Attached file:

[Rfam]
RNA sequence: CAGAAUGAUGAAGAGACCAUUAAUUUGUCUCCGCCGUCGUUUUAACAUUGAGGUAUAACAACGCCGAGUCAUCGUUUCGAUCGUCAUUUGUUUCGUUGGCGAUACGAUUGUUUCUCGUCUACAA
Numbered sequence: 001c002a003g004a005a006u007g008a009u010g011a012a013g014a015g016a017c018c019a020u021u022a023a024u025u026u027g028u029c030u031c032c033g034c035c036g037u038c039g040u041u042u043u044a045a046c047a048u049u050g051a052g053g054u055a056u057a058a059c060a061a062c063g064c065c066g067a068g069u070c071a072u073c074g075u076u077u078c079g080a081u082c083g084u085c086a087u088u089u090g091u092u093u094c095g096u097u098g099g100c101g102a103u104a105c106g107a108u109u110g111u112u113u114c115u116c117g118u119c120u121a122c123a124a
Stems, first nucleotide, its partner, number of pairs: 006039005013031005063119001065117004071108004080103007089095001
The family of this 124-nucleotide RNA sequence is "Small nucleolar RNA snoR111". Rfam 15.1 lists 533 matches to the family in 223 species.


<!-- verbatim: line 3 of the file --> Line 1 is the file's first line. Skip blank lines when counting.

Numbered sequence: 001c002a003g004a005a006u007g008a009u010g011a012a013g014a015g016a017c018c019a020u021u022a023a024u025u026u027g028u029c030u031c032c033g034c035c036g037u038c039g040u041u042u043u044a045a046c047a048u049u050g051a052g053g054u055a056u057a058a059c060a061a062c063g064c065c066g067a068g069u070c071a072u073c074g075u076u077u078c079g080a081u082c083g084u085c086a087u088u089u090g091u092u093u094c095g096u097u098g099g100c101g102a103u104a105c106g107a108u109u110g111u112u113u114c115u116c117g118u119c120u121a122c123a124a